I see you, mama. You are smiling at the nurses as you talk to them outside your child’s room, but I see the worry etched across your forehead, the exhaustion in your eyes. I see the weight of your fears, causing your shoulders to curve inward. You make small talk and laugh with your child’s therapist, but I see the tears hovering at the corners of your eyes, feel you taking deep breaths to keep your voice steady.
I see you, mama. You’re standing in your child’s doorway during morning rounds, listening to the medical team summarize your child’s last 24 hours and discuss decisions for the day. You know your baby best, you’re her mama, but I hear the nervousness in your voice as you ask your clarifying question, as you wonder if the team might consider this option versus that one. I’m a witness to the tension in your smile as you kindly thank staff member after staff member as they enter and exit your room on the day you are admitted, or the day your child is clinically deteriorating, or the day you are discharged. You are totally overwhelmed, but you are so accommodating because you want everything we have to offer for your child.
I see you, mama, as you walk down the concourse toward the cafeteria to grab a bite to eat. Your head is down, your shoulders tensely elevated. You are exuding anxiety as your thoughts block out the world around you. I smile as you lift your baby up, grinning as hard as you can at him to get him to display his toothy grin. My spirits lift listening to your sing-song as you draw your little girl into a fit of giggles. I know the rapid beating of your heart is hiding just behind the armor of your chest as she snuggles against you, your calm demeanor hiding your fear to protect your little one. I see you mama, as your breath catches when the medical team tells you they have a surgical date…or when they tell you surgery is rescheduled…or when they tell you surgery is cancelled. I feel your steps back and forth as you pace the waiting room, waiting for the word that the next step of surgery is completed, that your little boy is doing well, that surgery is over.
I see you, mama, your wide grin when the social worker pauses at your bed space just to tell you congratulations on your newborn baby. You’ve been robbed of the typical, joyful experience. Yours has been filled with much joy but also debilitating fear. I see your face brighten, the hopeful anticipation in your eyes, when I ask, “do you want to hold your baby?” I see your shoulders relax and your lips gently brush his head as you soak in his smell, feel the rise and fall of his chest, the first time you get to hold his tiny body. I see you, mama, as you absent-mindedly rub your little man’s bald head, happily listening to me describe his current progress, but all the while I can see your wheels spinning, thinking about the impact his next round of chemo or her next surgery will have on that progress. We are hopeful and happy when we hear you’ve gotten the call that organs are available, eager to shepherd you and your little love to the post-transplant phase. But I see you, mama. I see the weight on your heart of the knowledge that these organs belong to another mama’s baby. I also see the hope that these organs mean a new beginning for the most meaningful being in your life. I see you.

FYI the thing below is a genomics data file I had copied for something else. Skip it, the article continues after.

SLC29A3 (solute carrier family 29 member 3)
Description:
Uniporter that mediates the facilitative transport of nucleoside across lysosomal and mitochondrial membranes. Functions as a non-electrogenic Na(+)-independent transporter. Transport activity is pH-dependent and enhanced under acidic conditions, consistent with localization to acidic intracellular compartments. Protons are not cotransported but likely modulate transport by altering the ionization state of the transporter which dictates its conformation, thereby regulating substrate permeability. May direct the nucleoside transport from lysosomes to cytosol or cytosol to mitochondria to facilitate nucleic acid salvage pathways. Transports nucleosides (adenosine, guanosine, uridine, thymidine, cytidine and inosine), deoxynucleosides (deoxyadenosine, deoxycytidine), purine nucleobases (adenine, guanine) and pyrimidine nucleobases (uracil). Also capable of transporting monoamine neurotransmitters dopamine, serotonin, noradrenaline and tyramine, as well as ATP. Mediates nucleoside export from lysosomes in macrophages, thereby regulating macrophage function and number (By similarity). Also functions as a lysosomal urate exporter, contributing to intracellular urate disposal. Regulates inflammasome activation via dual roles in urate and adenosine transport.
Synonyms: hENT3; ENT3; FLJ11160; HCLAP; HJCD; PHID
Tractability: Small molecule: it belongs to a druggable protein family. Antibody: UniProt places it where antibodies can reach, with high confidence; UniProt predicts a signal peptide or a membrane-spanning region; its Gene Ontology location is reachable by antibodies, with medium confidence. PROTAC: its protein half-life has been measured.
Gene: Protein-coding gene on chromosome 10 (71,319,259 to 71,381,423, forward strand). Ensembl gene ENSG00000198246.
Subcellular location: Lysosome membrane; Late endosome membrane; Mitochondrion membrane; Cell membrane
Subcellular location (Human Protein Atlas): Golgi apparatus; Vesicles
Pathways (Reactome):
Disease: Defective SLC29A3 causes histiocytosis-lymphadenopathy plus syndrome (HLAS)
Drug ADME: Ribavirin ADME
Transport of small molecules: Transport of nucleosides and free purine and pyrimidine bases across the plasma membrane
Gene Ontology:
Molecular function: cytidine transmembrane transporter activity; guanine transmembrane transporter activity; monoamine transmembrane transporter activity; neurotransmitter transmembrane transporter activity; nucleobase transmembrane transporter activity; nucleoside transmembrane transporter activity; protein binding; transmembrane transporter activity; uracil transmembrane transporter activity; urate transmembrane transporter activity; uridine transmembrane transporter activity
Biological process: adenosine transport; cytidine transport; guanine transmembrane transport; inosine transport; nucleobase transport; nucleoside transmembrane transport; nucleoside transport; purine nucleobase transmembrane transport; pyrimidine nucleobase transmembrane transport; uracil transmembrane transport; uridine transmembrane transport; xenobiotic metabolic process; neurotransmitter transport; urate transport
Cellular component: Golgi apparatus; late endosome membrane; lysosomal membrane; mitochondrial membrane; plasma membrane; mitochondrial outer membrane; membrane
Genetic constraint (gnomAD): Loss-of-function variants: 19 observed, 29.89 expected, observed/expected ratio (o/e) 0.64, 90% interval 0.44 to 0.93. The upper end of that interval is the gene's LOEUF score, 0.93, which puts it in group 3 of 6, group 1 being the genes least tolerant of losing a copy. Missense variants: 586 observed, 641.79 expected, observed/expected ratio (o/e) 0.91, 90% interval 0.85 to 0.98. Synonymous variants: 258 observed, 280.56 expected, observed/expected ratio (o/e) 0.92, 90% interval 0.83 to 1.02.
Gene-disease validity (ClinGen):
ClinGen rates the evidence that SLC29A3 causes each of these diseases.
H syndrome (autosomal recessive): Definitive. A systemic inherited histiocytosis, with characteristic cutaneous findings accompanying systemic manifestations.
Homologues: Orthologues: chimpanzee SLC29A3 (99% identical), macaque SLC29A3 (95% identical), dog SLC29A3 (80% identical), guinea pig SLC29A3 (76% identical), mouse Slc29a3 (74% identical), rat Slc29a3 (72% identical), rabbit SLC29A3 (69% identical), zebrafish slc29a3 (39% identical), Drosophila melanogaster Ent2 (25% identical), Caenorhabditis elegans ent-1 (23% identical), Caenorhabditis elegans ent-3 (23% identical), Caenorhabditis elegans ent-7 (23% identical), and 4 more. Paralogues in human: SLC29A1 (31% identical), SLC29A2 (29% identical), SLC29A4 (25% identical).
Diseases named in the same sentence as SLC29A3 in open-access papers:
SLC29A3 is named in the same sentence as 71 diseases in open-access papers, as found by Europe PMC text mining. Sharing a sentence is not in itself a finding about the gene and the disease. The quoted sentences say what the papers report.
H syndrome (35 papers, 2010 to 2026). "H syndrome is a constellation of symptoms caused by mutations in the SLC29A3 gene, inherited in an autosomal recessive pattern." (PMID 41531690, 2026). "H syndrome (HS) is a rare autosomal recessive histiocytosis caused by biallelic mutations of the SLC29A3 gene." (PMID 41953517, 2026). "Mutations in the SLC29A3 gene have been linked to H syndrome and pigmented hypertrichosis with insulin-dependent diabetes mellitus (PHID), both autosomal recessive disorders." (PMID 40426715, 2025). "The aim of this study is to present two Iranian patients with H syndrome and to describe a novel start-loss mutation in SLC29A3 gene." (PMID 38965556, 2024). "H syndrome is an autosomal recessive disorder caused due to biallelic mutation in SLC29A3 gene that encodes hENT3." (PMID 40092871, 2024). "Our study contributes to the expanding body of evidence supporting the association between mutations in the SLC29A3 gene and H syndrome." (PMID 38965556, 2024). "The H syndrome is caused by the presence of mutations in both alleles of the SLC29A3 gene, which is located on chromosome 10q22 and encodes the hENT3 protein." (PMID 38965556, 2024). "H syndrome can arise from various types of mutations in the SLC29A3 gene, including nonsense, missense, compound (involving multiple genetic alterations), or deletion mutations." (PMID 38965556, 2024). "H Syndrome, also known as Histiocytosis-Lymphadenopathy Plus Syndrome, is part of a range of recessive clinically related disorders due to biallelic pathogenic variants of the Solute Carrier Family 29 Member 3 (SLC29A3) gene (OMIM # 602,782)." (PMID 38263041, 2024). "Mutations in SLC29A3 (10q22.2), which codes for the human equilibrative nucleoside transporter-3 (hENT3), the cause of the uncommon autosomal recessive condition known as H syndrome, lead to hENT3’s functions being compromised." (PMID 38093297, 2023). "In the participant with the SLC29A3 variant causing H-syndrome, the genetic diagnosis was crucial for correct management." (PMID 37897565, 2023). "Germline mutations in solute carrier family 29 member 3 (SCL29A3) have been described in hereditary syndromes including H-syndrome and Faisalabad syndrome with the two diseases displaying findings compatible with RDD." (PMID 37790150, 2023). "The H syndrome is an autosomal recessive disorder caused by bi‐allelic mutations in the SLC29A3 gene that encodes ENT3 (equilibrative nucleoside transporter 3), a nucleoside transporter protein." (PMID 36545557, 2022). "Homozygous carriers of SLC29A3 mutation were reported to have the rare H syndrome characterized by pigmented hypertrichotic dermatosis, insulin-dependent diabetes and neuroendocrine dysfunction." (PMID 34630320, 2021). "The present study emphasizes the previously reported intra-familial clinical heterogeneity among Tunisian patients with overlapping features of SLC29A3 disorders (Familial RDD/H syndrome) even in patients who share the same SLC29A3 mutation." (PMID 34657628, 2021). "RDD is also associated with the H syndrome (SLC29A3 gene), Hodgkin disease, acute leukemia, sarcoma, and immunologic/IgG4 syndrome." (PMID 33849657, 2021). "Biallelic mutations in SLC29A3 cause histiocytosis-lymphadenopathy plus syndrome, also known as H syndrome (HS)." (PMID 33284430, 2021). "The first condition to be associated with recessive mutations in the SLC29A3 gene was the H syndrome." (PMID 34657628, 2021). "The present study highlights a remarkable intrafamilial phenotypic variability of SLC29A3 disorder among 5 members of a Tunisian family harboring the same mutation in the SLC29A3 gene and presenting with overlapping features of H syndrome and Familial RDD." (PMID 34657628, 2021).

Hardest of all, I see you, mama. I see you as you hold vigil at your girl’s bedside…as you gently stroke her hand and forehead…as you whisper promises to his ear…as you beg him to stay, as you whisper to her that it is okay to go. I see you as you bravely tell the medical team to stop. I see you. I will never forget you. More importantly, I will never forget your little girl with the bright eyes or your young lady whose laugh radiated across the room. I will never forget your little boy with the great big smile or your young man who was fighting so hard for adulthood. You might leave our walls and our grounds, but the heart and fighting spirit of your love will never leave our hearts. Your strength and love have forever left your mark on us. There is tragedy in our walls, but most of all, there is love.
Please don’t ever doubt, we see you, mama.
Editor’s note: ‘I see you, Mama’ was originally posted on Laura Kohus’ blog, Henry’s Heart. We thought it was a beautiful depiction of what many parents may experience while their children are being treated in a hospital, and wanted to share it with you. While Laura does work at Cincinnati Children’s, this post is not about actual children she has encountered. It is purely fictional and only contains references to experiences that may occur in the inpatient pediatric setting.
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